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Meds not only contraception option

Q. My husband and I do not want to use oral contraceptives to prevent pregnancy, but all of the information available seems to guide me toward medicines. What other resources do I have? Where do I start?

A. Yes, there are other options commonly used to space out pregnancies or to avoid pregnancy, depending on your situation. I don’t know your needs, so I will give some background information on why medications are not necessary. And, in the interest of full disclosure, I should explain that I have stopped prescribing medicines for contraception.

When women take hormones for contraception, they are changing their body chemistry when they don’t need to. Depending on the drug, many women have issues with weight gain, headaches and other side effects. Women who smoke, especially over age 35, may be at a much higher risk of a cardiovascular event. Those who suffer from migraines with auras may have a much higher risk of stroke. In 2005, the World Health Organization’s International Agency for Research on Cancer classified combined oral contraceptives as a Group 1 carcinogen after a thorough review of the published scientific evidence. In addition, many people do not realize that hormonal contraceptives do not always suppress ovulation; they also work by thinning the lining of the uterus to prevent the implantation of an embryo should conception occur, and therefore can cause a very early abortion.

The option I promote in my medical practice is called Natural Family Planning. It is a scientific method of regulating conception based on daily observation and interpretation of the natural signs of fertility and infertility which occur in a woman’s body. Using this knowledge, a couple can identify the days on which conception is possible should they desire to either achieve or to avoid a pregnancy. International studies confirm that, when used to avoid pregnancy, NFP has an effectiveness rate of 98 percent to 99 percent for a couple who has been properly instructed and who follows the method carefully.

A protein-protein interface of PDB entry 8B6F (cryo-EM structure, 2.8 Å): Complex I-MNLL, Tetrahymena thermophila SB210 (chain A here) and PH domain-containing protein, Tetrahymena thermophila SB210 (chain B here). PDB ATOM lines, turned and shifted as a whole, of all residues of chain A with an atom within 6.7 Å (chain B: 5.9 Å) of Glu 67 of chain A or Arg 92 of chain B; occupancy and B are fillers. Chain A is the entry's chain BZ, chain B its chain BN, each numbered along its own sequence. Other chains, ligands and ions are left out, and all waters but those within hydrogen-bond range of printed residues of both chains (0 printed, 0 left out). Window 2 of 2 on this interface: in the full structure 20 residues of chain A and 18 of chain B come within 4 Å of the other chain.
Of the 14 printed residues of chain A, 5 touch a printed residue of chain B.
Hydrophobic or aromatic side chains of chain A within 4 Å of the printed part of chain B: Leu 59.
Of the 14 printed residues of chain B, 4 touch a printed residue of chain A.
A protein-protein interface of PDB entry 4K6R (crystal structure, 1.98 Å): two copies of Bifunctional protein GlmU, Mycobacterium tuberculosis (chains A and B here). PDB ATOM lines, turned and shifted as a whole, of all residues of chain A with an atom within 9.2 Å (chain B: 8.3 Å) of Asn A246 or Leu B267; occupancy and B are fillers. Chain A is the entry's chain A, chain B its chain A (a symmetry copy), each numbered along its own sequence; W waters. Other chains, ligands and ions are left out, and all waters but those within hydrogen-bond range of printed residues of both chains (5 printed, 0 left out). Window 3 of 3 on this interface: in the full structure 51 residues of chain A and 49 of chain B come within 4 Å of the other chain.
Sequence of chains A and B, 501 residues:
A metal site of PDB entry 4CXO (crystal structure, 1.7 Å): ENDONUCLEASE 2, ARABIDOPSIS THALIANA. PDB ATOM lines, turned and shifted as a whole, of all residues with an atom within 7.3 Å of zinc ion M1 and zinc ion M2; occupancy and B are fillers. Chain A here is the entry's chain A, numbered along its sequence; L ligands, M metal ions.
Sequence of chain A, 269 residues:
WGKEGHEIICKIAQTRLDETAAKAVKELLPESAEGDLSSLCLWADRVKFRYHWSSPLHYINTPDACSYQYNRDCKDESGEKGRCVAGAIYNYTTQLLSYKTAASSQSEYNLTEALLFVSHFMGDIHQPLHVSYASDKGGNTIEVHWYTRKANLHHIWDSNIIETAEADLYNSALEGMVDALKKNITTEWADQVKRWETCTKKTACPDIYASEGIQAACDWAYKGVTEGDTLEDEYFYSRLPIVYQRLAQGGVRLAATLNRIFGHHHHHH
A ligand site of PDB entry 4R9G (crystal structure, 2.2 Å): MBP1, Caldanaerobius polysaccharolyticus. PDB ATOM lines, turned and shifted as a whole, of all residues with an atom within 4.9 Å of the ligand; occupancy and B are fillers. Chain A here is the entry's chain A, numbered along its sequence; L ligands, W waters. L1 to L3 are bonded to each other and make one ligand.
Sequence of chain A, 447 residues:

Besides equipping a couple either to achieve or to avoid a pregnancy, this knowledge enables a woman to monitor her gynecological health and identify any abnormalities early on. Even women with irregular periods can use NFP with great accuracy.

There is a huge number of resources regarding NFP on the Internet, in books and in Fort Wayne. The most well-known methods that chart and interpret the cervical mucus pattern are the Billings ovulation method and the Creighton Model Fertility Care System. The Couple to Couple League is one method that monitors cervical mucus, basal body temperature and other signs. There is even an iPhone app called NFP Charting.

One more thing: your biological clock is always ticking. A woman’s fertility is very high in her 20s, slightly less in her early 30s, then much lower. Many couples in the U.S. are putting off pregnancy until their 30s for various reasons and some of those couples may find it more difficult to conceive when they are ready to start or add onto their family.

Dr. Julie Bryan practices internal medicine with Parkview Physicians Group. “Ask the Doctor” is a health column by doctors from Parkview Physicians Group. Send questions to Terri Richardson at The Journal Gazette, 600 W. Main St., Fort Wayne, IN 46802, or email trich@jg.net. Please put “Ask the Doctor” for the subject line.

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